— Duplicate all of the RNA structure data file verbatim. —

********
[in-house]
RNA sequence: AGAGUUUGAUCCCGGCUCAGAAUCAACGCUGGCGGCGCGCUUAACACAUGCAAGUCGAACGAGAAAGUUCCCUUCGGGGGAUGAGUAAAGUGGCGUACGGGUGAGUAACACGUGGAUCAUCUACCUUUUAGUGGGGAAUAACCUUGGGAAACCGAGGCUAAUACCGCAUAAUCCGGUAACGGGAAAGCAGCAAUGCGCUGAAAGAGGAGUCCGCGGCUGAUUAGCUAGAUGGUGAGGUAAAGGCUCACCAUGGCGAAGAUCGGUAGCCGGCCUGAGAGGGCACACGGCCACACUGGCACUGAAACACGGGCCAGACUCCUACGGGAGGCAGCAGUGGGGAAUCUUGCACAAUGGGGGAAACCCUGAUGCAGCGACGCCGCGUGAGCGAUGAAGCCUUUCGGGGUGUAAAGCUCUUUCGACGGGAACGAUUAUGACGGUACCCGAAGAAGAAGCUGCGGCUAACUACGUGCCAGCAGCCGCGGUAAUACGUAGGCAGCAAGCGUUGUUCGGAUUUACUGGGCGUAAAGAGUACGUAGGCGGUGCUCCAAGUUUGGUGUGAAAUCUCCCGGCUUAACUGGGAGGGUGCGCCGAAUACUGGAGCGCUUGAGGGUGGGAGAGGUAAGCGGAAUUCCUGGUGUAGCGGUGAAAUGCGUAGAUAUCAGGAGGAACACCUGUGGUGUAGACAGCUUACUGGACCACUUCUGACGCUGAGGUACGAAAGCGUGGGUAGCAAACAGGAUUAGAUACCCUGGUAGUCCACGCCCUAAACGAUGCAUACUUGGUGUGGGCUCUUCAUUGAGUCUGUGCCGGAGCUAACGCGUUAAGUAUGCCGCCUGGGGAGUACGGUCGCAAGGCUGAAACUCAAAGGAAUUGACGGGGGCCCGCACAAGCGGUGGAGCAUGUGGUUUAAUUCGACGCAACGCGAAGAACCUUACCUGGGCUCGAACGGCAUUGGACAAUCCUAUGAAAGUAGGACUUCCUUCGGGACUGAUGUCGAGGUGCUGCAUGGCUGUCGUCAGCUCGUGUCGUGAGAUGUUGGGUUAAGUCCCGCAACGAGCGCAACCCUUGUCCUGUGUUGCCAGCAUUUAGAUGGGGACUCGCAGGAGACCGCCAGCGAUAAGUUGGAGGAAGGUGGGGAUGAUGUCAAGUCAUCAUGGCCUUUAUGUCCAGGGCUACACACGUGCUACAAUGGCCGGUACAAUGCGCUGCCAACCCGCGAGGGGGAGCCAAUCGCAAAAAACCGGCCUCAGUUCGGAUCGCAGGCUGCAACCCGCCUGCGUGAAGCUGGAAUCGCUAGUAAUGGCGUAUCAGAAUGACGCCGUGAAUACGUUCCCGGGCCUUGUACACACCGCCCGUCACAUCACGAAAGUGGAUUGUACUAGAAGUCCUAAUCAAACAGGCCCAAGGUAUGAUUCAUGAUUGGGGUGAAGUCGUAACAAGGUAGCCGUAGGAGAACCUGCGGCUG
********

[in-house]
RNA sequence: AGAGUUUGAUCCCGGCUCAGAAUCAACGCUGGCGGCGCGCUUAACACAUGCAAGUCGAACGAGAAAGUUCCCUUCGGGGGAUGAGUAAAGUGGCGUACGGGUGAGUAACACGUGGAUCAUCUACCUUUUAGUGGGGAAUAACCUUGGGAAACCGAGGCUAAUACCGCAUAAUCCGGUAACGGGAAAGCAGCAAUGCGCUGAAAGAGGAGUCCGCGGCUGAUUAGCUAGAUGGUGAGGUAAAGGCUCACCAUGGCGAAGAUCGGUAGCCGGCCUGAGAGGGCACACGGCCACACUGGCACUGAAACACGGGCCAGACUCCUACGGGAGGCAGCAGUGGGGAAUCUUGCACAAUGGGGGAAACCCUGAUGCAGCGACGCCGCGUGAGCGAUGAAGCCUUUCGGGGUGUAAAGCUCUUUCGACGGGAACGAUUAUGACGGUACCCGAAGAAGAAGCUGCGGCUAACUACGUGCCAGCAGCCGCGGUAAUACGUAGGCAGCAAGCGUUGUUCGGAUUUACUGGGCGUAAAGAGUACGUAGGCGGUGCUCCAAGUUUGGUGUGAAAUCUCCCGGCUUAACUGGGAGGGUGCGCCGAAUACUGGAGCGCUUGAGGGUGGGAGAGGUAAGCGGAAUUCCUGGUGUAGCGGUGAAAUGCGUAGAUAUCAGGAGGAACACCUGUGGUGUAGACAGCUUACUGGACCACUUCUGACGCUGAGGUACGAAAGCGUGGGUAGCAAACAGGAUUAGAUACCCUGGUAGUCCACGCCCUAAACGAUGCAUACUUGGUGUGGGCUCUUCAUUGAGUCUGUGCCGGAGCUAACGCGUUAAGUAUGCCGCCUGGGGAGUACGGUCGCAAGGCUGAAACUCAAAGGAAUUGACGGGGGCCCGCACAAGCGGUGGAGCAUGUGGUUUAAUUCGACGCAACGCGAAGAACCUUACCUGGGCUCGAACGGCAUUGGACAAUCCUAUGAAAGUAGGACUUCCUUCGGGACUGAUGUCGAGGUGCUGCAUGGCUGUCGUCAGCUCGUGUCGUGAGAUGUUGGGUUAAGUCCCGCAACGAGCGCAACCCUUGUCCUGUGUUGCCAGCAUUUAGAUGGGGACUCGCAGGAGACCGCCAGCGAUAAGUUGGAGGAAGGUGGGGAUGAUGUCAAGUCAUCAUGGCCUUUAUGUCCAGGGCUACACACGUGCUACAAUGGCCGGUACAAUGCGCUGCCAACCCGCGAGGGGGAGCCAAUCGCAAAAAACCGGCCUCAGUUCGGAUCGCAGGCUGCAACCCGCCUGCGUGAAGCUGGAAUCGCUAGUAAUGGCGUAUCAGAAUGACGCCGUGAAUACGUUCCCGGGCCUUGUACACACCGCCCGUCACAUCACGAAAGUGGAUUGUACUAGAAGUCCUAAUCAAACAGGCCCAAGGUAUGAUUCAUGAUUGGGGUGAAGUCGUAACAAGGUAGCCGUAGGAGAACCUGCGGCUG